“Carrots and apples,” Ned repeated. It sounded as if this boy would be even less use than theothers. And he was the last of the four Littlefinger had turned up. Jory had spoken to each of them inturn. Ser Hugh had been brusque and uninformative, and arrogant30 as only a new-made knight3 can be.

If the Hand wished to talk to him, he should be pleased to receive him, but he would not bequestioned by a mere31 captain of guards … even if said captain was ten years older and a hundredtimes the swordsman. The serving girl had at least been pleasant. She said Lord Jon had been readingmore than was good for him, that he was troubled and melancholy32 over his young son’s frailty33, andgruff with his lady wife. The potboy, now cordwainer, had never exchanged so much as a word withLord Jon, but he was full of oddments of kitchen gossip: the lord had been quarreling with the king,the lord only picked at his food, the lord was sending his boy to be fostered on Dragonstone, the lordhad taken a great interest in the breeding of hunting hounds, the lord had visited a master armorer tocommission a new suit of plate, wrought34 all in pale silver with a blue jasper falcon35 and a mother-ofpearlmoon on the breast. The king’s own brother had gone with him to help choose the design, thepotboy said. No, not Lord Renly, the other one, Lord Stannis.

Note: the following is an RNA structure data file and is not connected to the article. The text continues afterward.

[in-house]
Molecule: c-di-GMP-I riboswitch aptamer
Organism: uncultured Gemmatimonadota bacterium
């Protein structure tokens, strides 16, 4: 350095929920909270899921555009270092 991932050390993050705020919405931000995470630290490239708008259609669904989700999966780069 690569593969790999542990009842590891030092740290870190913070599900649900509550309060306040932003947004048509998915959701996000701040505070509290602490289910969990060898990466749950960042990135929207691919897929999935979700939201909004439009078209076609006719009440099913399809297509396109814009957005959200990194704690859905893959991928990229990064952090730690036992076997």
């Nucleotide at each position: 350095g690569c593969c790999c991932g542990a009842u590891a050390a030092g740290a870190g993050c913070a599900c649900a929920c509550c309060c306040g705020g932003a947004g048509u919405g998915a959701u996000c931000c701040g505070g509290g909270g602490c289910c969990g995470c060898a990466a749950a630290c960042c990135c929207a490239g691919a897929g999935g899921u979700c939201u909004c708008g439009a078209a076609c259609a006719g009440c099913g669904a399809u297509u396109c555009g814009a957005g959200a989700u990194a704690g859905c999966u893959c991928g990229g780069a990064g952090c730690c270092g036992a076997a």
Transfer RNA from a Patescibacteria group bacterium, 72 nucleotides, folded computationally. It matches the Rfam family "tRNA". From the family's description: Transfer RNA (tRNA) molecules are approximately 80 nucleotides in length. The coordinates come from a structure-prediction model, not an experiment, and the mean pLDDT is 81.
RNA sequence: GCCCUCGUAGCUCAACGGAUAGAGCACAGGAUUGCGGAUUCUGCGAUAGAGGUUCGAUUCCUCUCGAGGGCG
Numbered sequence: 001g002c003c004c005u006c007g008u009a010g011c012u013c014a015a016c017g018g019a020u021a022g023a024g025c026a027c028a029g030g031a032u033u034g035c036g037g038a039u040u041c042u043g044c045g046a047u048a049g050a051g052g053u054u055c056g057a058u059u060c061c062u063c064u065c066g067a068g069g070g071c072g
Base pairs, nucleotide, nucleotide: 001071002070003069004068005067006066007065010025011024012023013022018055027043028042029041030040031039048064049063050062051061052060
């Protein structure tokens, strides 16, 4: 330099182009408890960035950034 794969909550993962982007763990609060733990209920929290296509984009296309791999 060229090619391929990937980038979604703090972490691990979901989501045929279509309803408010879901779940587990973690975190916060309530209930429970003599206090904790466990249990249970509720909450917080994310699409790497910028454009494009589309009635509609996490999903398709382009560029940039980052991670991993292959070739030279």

“Did our watchman recall anything else of note?”

“The lad swears Lord Jon was as strong as a man half his age. Often went riding with LordStannis, he says.”